Melancholy in the Medieval period - Deepstash
Melancholy in the Medieval period

Melancholy in the Medieval period

In the Medieval period, melancholic people were said to have been born 'under the sign of Saturn' that is associated with cold, shadow, and death.

But melancholy was also associated with the power to inspire extraordinary achievements of understanding and curiosity. The melancholic were sad because they knew they dared to hold on to the tragedy of their insights.

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MORE IDEAS FROM Are Intelligent People More Melancholic?

As far as we can associate melancholy with intelligence, the melancholy person keeps fury in check and maintains hope.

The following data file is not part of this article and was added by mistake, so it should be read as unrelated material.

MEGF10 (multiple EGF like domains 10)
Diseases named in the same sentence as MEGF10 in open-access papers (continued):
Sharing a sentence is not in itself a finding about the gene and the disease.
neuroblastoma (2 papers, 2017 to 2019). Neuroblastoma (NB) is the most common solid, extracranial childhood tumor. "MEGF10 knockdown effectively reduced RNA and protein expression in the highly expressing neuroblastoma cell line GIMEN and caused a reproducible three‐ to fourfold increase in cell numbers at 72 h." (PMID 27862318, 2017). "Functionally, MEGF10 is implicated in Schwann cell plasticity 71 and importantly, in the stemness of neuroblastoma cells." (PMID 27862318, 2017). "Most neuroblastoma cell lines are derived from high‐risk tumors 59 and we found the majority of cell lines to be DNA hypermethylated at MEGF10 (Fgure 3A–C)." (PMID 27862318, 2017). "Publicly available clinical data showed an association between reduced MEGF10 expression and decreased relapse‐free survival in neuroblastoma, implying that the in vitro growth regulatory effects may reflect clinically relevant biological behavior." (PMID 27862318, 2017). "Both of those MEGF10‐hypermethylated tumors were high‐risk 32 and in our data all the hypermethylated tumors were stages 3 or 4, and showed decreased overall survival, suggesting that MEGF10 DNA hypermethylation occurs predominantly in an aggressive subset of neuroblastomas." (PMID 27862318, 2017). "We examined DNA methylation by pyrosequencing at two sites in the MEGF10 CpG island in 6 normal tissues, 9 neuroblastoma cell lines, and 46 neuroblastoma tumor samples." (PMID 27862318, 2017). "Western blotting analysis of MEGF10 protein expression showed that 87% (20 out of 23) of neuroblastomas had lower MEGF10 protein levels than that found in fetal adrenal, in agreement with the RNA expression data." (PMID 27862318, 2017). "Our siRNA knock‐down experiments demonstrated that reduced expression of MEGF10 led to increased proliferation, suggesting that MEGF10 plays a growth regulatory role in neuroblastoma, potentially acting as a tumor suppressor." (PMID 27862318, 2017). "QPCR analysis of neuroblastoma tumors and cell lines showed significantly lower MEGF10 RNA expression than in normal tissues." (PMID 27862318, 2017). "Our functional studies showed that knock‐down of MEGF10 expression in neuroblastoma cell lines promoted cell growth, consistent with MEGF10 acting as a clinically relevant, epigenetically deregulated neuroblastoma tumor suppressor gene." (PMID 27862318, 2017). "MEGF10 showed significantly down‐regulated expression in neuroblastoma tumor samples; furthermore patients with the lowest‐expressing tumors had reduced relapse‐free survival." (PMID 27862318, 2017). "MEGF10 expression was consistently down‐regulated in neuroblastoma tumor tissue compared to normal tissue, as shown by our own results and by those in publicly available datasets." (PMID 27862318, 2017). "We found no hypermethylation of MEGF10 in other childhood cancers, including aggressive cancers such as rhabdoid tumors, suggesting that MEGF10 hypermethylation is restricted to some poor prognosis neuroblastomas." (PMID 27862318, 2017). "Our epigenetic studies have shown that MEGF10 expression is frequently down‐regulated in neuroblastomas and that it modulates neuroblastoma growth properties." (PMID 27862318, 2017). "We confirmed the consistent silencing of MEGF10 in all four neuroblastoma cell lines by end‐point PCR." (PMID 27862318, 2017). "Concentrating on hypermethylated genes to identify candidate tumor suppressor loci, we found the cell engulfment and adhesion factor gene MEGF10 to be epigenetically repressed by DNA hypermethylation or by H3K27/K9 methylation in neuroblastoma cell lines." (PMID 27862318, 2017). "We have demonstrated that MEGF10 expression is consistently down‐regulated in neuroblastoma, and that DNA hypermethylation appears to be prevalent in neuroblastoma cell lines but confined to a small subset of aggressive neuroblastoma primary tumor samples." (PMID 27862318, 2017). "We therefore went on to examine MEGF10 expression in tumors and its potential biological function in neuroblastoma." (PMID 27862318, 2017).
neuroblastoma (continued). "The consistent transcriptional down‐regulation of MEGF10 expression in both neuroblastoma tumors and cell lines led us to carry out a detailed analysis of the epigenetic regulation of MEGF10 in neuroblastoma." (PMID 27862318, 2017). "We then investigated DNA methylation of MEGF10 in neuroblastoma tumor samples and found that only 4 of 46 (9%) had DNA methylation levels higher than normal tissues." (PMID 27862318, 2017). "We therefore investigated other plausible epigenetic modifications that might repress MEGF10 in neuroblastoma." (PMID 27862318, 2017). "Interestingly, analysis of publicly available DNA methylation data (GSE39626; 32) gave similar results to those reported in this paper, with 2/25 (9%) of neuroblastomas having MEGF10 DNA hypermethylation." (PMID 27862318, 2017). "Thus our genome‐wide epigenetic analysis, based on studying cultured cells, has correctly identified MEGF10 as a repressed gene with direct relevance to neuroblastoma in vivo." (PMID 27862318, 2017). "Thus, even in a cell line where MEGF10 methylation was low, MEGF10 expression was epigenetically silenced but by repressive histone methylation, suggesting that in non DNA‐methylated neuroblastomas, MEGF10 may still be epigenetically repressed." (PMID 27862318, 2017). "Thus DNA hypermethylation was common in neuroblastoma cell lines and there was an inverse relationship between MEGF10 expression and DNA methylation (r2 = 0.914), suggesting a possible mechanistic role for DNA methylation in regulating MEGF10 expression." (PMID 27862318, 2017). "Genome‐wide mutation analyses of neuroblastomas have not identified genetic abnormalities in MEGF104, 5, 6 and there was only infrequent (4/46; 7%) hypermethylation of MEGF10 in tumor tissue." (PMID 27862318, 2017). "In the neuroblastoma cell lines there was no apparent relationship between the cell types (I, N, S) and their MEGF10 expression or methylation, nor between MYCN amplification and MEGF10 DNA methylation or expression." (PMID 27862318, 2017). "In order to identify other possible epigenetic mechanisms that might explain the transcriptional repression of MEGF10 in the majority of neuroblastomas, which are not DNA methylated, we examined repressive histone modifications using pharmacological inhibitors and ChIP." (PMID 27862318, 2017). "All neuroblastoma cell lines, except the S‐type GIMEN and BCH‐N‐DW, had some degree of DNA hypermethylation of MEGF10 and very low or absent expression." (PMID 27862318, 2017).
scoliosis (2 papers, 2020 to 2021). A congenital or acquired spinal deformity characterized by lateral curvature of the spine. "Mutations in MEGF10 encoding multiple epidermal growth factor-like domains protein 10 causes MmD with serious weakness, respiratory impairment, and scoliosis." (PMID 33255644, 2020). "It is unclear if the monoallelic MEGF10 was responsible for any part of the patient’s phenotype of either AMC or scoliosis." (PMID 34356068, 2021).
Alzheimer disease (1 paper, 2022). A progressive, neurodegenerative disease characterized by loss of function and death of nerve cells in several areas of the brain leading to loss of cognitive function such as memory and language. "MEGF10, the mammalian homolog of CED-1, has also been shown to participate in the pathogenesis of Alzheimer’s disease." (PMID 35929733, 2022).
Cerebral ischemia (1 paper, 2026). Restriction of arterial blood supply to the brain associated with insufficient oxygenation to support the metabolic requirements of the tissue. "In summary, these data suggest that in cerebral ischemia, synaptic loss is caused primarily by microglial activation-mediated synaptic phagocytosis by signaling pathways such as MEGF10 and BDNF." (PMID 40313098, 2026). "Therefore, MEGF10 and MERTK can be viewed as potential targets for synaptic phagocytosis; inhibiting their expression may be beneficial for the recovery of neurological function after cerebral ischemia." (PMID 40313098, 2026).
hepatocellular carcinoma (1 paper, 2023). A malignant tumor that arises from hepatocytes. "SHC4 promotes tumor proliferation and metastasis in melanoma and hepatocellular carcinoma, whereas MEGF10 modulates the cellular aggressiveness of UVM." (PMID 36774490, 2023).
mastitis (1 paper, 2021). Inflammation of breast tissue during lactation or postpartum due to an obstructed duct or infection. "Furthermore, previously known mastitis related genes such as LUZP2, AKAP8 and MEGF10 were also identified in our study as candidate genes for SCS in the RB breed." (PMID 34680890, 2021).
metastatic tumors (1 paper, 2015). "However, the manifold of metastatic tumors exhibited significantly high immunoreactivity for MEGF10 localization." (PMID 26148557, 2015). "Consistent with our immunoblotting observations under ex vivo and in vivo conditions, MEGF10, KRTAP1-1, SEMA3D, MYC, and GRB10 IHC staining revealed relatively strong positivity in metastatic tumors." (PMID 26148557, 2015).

• The melancholy mind resists the temptation to respond to insults with fury or vindictiveness but seek justice while steadied by realism.
  • Melancholy people do not, like the naive, think that they have to chase after a flawless life. They don't pursue a perfect relationship or job but pay attention to the brighter moments. They can be intensely grateful and make a great deal out of a sunny day.

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Self-knowledge provides us with a route to a happy and fulfilling life. A lack of self-knowledge makes our lives accidental.

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The maximalist philosophy of reading

The modern world equates the intelligent person will the well-read person. It's difficult to think of anyone arriving at any worthy insights without having read an impressive number of books.

But despite the pressure to read through multiple awarded and fascinating books, we might pause and reflect on an interesting aspect of the pre-modern world: Reading was important, but it never put people under any pressure to read very much at all. It was more important to read a few books very well and not waste time on a great number of volumes.

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